Proof. The lower bound $X \succeq 0$ is obvious. Following an argument similar to the previous lemma, we see that $Q=\sum_i (X+\Theta_i)^{-1} \preceq \sum_i X^{-1}$, which implies that $m X^{-1} \succeq Q$, or equivalently, $X \preceq m Q^{-1}$.

Idea Now that we have a compact set $\Omega$, we just need to setup a strictly contractive nonlinear map $G : \Omega \to \Omega$. I have not proved strict contraction of the map below, but numerically it seems to work. As one might suspect from the above lemmas, the rate of convergence depends on $\|Q-\sum_i \Theta_i^{-1}\|$, so that for small values of this quantity, the iteration converges more slowly.

Suppose, that $X \succ 0$. Denote by $S^{++}$ the set of $n\times n$ strictly positive definite matrices. Then, define the nonlinear map $\mathcal{G} : S^{++} \to S^{++}$ as \begin{equation*} \mathcal{G} = X \mapsto X^{1/2}\left(\sum\nolimits_{i=1}^m Q^{-1/2}(X+\Theta_i)^{-1}Q^{-1/2}\right)X^{1/2}. \end{equation*}

TODO If I get time, I might think about proving that the above map generates convergent solutions. Or one can come up with some other fixed point iteration.

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    I think that the technique in doi:10.1088/0951-7715/21/4/011 and doi:10.1016/j.laa.2008.10.034 can be applied to this problem. Short summary: composing sums, inversions and similarities should yield a contraction in the Finsler logarithmic metric on positive definite matrices; therefore, your matrix equation can be rewritten as $X=f(X)$ with $f$ a Finsler contraction; bingo. – Federico Poloni Nov 27 '12 at 9:08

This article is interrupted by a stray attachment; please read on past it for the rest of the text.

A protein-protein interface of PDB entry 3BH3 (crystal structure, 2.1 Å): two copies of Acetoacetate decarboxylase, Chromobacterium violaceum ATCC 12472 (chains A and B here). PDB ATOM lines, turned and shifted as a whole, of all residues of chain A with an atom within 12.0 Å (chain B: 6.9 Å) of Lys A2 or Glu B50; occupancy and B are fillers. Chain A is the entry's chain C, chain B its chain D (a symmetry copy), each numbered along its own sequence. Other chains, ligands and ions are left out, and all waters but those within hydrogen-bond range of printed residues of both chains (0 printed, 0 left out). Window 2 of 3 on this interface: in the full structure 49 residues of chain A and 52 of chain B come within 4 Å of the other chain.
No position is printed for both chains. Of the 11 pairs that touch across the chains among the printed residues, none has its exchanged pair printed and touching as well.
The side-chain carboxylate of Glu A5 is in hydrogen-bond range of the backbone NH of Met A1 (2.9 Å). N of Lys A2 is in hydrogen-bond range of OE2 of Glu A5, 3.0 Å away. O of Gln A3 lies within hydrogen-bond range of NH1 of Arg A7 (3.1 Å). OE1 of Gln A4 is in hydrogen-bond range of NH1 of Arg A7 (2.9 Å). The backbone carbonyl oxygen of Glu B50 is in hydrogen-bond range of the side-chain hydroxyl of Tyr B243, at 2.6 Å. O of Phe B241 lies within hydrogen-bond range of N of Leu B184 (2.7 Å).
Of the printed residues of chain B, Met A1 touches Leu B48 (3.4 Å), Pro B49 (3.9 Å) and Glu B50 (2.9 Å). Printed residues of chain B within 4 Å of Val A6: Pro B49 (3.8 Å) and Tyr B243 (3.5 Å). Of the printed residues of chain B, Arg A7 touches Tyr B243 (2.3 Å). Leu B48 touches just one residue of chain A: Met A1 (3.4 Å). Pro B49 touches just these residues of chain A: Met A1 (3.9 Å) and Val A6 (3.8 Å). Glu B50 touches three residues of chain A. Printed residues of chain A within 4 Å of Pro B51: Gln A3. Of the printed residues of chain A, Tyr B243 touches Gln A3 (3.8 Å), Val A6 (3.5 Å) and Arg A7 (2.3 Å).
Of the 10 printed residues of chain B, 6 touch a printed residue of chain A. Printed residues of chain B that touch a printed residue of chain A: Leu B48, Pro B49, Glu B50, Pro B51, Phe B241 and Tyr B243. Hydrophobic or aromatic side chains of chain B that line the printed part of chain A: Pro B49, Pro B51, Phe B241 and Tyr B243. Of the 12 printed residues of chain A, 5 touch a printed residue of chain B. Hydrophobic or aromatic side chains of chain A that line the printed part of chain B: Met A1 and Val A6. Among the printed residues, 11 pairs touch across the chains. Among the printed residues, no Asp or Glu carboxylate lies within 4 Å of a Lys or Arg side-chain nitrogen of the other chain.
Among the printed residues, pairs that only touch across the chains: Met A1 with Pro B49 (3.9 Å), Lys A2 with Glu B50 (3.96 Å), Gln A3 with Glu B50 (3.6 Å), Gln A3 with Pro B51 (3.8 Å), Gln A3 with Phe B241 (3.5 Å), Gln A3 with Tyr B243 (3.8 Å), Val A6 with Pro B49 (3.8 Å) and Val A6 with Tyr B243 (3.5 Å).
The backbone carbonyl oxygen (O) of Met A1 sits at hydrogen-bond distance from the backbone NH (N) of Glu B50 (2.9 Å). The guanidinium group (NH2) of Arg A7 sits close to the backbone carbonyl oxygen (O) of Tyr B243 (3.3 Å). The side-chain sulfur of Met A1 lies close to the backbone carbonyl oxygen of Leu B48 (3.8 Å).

• I would have written a Thompson metric contraction, but the presence of the $X^{1/2}$ in my iteration prevents that. Perhaps the papers that you cite still have a way around that (Also, it seems to not be the case that my iteration actually maps $\Omega \to \Omega$, but that is not so problematic, as we can always increase $\Omega$ in size until this gets ensured). But nevertheless, some version of the above idea can be made to work without too much difficulty (from its appearance it might be a contraction in some other less structured metric than the Finslerian class) – Suvrit Nov 27 '12 at 18:06
  • Thanks Suvrit. The answer is so helpful. I'm not sure the Q satisfy the condition you gave, but at least the fixed point iteration gives me a starting point. It looks there is a 'nonlinear semidefinite problem' but it is far less explored. I'll give your solution a try, with the sparsity property of my matrices in mind. – Wei Liu Dec 7 '12 at 17:44
  • @Wei -- as I showed above, if the $Q$ does not satisfy the conditions I mentioned, then your nonlinear equation has no solution, and you should rather solve a minimization problem---perhaps a technique similar to what I wrote above applies even here! – Suvrit Dec 10 '12 at 5:28
  • @Suvrit -- I would like to ask you if you eventually managed to prove that your proposed nonlinear mapping $\mathcal{G}$ is contractive w.r.t. a suitable metric. I ask you this because I found a kind of similarity with another nonlinear matrix mapping (see here) which I have been struggling to prove convergence for quite a long time. Thanks in advance for your help. – Ludwig Jan 6 '16 at 12:01